Buddhism and Health: Illuminating the Spectrum of Therapies

Buddhism and Health: Illuminating the Spectrum of Therapies March 15, 2016

A guest post by Pierce Salguero

About two months ago, we began to notice a new presence on the streets of Philadelphia’s Chinatown. A cadre of volunteers in red and gold jackets was hitting the pavement, handing out fliers in English and Chinese to announce the arrival of a new organization called Guan Yin Citta Dharma Door. Their glossy color fliers announce a “practical Buddhist approach to alleviating suffering and making life better.” Through the “effective and systematic” practices of sutra recitation, releasing “beings destined for slaughter,” and making “great vows to help more people,” the flier promises that one can “lay a solid foundation for improved physical and mental well-being.”

Flier (1)

Guan Yin Citta caught my attention immediately. As a long-time scholar of Buddhist healing practices in Asia, I have recently turned my attention to the contemporary US, launching an ethnographic survey of the Buddhist healing landscape in the Greater Philadelphia area. Called “Beyond Mindfulness: Varieties of Buddhist Healing in Multiethnic Philadelphia,” this project catalogues the diverse approaches among a range of Buddhist organizations in one American city, as a microcosm of the contemporary global ecosystem of Buddhist healing.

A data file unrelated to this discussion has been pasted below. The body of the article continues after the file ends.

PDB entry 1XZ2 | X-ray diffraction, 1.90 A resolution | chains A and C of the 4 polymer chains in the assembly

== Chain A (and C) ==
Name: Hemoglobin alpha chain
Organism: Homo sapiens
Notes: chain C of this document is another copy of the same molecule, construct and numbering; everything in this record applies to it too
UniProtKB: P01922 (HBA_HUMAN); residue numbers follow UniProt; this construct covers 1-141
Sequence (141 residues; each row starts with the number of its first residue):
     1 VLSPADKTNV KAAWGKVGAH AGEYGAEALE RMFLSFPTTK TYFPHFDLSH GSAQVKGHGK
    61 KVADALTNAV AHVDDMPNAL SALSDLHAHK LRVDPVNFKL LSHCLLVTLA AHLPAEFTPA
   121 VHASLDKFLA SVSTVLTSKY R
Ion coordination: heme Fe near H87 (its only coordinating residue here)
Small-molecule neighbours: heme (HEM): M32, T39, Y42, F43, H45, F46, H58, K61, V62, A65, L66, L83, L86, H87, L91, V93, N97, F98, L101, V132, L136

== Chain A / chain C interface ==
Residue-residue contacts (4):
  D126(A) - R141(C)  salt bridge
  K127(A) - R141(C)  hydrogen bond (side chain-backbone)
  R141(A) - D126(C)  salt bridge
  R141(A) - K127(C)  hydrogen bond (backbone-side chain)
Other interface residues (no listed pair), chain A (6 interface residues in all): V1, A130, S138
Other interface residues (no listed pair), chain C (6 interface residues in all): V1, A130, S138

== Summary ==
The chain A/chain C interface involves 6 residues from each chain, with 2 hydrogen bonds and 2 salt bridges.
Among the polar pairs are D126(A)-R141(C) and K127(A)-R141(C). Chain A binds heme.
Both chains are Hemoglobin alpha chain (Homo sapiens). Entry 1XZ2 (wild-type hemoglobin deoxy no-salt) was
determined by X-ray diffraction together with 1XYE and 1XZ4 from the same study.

The “Beyond Mindfulness” project has involved the participation of a multilingual team of undergraduate student researchers over the span of several years. In the first year, we identified about 40 organizations, evenly split between those that are largely Caucasian and those that are largely attended by Asian immigrants. We also developed a survey tool (http://goo.gl/forms/7bZcDZGzGR) to gauge ideas and practices regarding the connections between Buddhism and health. Over the course of the second year, three students and myself visited the targeted locations and conducted preliminary interviews with monastics, teachers, and/or community representatives at each. We were assisted in many cases by student liaisons who were themselves members of the cultural-linguistic group we were visiting, and who were able to facilitate cultural awareness and offer some basic translation assistance when necessary. Wherever possible, we also distributed the survey among community participants. Next year, the project will enter the third phase: more in-depth interviews at selected locations, extensive audio-video recording, and the production of a short documentary film on Buddhist responses to illness in the Philadelphia area.